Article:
I managed to re-teach myself about always measuring first when considering performance.
I contributed to the Ionide (F#) test explorer for VS Code and noticed large test suites were running rather slow. A test suite of about 2,000 tests would take about 5-6 minutes to complete.
At first I assumed that the issue was with restoring and building projects. Due to complications in the typescript, the test explorer had to restore and build projects one at a time. This had caused a lot of grief in the initial development, so it was heavy on my mind. I spent quite a bit of time brainstorming solutions for smarter build order and parallelization.
However, while working on a different issue, I noticed there was a delay between when the logs showed the test run was complete and when the test explorer showed the run was complete.
*facepalm* I know the key rule of performance optimization is to measure first and often, but I hadn’t followed that before thinking about build optimization.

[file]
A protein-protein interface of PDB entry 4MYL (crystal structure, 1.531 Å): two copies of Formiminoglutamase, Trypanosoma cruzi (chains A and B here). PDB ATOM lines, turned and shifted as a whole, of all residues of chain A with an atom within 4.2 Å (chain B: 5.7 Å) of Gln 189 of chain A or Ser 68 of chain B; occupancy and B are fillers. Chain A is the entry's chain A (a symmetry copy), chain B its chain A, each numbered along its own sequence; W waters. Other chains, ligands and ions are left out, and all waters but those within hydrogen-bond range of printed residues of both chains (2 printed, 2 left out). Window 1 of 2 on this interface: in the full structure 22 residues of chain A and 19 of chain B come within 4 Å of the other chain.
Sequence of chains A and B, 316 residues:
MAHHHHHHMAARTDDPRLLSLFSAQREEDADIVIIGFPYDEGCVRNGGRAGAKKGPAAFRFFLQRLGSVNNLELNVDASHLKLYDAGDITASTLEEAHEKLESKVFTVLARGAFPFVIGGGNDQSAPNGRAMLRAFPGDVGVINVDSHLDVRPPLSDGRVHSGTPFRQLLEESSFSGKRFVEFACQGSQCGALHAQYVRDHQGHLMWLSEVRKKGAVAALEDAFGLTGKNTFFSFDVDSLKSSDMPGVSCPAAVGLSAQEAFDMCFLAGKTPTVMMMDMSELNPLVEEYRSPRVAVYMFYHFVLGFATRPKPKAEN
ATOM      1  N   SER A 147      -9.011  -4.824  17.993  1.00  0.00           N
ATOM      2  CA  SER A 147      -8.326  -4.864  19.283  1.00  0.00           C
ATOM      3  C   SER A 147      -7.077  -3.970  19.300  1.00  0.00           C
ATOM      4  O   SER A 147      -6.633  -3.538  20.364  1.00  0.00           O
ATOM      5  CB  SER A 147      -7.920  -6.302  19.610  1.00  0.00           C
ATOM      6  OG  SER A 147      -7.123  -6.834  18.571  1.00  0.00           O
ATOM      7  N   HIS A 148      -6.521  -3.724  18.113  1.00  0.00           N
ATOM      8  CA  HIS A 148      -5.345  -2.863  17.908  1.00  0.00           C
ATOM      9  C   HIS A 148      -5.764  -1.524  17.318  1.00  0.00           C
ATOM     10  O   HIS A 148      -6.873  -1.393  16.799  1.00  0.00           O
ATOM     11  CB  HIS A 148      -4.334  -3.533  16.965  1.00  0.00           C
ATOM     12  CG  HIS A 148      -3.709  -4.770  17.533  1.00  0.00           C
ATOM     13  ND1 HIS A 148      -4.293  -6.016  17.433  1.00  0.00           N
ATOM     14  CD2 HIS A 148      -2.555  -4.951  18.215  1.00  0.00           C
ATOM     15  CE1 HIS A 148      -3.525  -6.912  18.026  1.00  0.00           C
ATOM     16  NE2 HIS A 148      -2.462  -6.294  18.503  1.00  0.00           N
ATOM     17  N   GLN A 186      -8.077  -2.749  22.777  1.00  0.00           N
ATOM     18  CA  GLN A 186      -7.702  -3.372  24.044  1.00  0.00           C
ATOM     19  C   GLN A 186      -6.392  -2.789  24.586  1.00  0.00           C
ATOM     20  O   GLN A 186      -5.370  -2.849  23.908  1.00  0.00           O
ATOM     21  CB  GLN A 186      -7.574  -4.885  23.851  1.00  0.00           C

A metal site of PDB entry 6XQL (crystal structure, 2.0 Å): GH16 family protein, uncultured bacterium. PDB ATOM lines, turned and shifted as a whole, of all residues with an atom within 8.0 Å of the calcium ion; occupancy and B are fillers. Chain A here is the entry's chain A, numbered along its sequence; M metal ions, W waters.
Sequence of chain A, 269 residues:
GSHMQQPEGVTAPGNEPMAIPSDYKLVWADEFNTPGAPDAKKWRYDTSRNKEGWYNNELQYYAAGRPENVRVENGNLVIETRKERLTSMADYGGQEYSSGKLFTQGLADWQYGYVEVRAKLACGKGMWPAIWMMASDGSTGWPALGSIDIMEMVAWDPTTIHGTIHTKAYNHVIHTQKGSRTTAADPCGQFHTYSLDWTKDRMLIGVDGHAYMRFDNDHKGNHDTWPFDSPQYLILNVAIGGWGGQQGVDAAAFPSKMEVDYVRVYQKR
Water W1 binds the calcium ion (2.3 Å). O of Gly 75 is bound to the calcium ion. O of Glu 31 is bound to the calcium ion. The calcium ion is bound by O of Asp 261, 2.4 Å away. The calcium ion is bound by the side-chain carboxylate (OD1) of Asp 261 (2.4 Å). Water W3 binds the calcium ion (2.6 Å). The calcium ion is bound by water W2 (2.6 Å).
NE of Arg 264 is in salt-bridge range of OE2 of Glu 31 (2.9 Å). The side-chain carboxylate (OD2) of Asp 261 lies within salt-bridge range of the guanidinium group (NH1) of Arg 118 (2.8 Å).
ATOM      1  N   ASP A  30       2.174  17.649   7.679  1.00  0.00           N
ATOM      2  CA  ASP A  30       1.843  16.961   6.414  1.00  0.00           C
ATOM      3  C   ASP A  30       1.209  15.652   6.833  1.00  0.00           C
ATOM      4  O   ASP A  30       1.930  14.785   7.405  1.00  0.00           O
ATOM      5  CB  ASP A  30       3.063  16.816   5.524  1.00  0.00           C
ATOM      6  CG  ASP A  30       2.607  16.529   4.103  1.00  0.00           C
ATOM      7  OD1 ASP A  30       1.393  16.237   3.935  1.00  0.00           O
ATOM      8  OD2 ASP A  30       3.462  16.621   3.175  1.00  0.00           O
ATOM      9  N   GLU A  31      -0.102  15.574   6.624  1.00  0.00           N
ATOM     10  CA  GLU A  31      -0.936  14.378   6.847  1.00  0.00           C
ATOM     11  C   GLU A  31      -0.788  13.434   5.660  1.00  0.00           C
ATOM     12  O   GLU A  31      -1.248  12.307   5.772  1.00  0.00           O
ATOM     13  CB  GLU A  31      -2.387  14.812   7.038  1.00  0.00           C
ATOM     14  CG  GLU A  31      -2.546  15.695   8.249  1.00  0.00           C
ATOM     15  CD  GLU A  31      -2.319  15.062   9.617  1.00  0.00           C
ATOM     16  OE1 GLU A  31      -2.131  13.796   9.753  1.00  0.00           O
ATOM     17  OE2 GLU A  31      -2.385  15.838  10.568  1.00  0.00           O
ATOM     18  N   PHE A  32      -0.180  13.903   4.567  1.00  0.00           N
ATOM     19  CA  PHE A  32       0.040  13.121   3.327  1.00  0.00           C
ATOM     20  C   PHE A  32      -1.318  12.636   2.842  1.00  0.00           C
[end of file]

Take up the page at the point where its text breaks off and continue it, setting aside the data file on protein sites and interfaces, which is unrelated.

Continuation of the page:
This time, I was going to measure properly. I separately timed the key phases of the test run (i.e. build, test run, result parse, UI update), narrowing my timed sections as needed until I was sure exactly what portion of the process was running so long. And, once I was satisfied with my timed sections, I collected measurement from several runs just to be sure the results were consistent.
Turns out the slow test runs on large test suites had little to do with build order. The vast majority of time was spent on test results parsing. By vast I mean roughly 3/4 of the run time was results parsing.
Now that I had good measurements in place, I could experiment with fixes and be certain when the problem was solved.
I tried a few things that helped, but weren’t a enough. It turns out that XmlDOM had a known issue with selector performance on large documents. I’d assumed id-based selector lookup would be fast (constant time), but that wasn’t true.
In the end, I was able to keep XmlDom but decrease the average selector scope. This reduced the average parse time for 2,000 tests from over 200 seconds (3.5+ minutes) to under 2 seconds.
In summary, always measure when working with performance issues. Apparently it’s a lesson I needed another reminder of.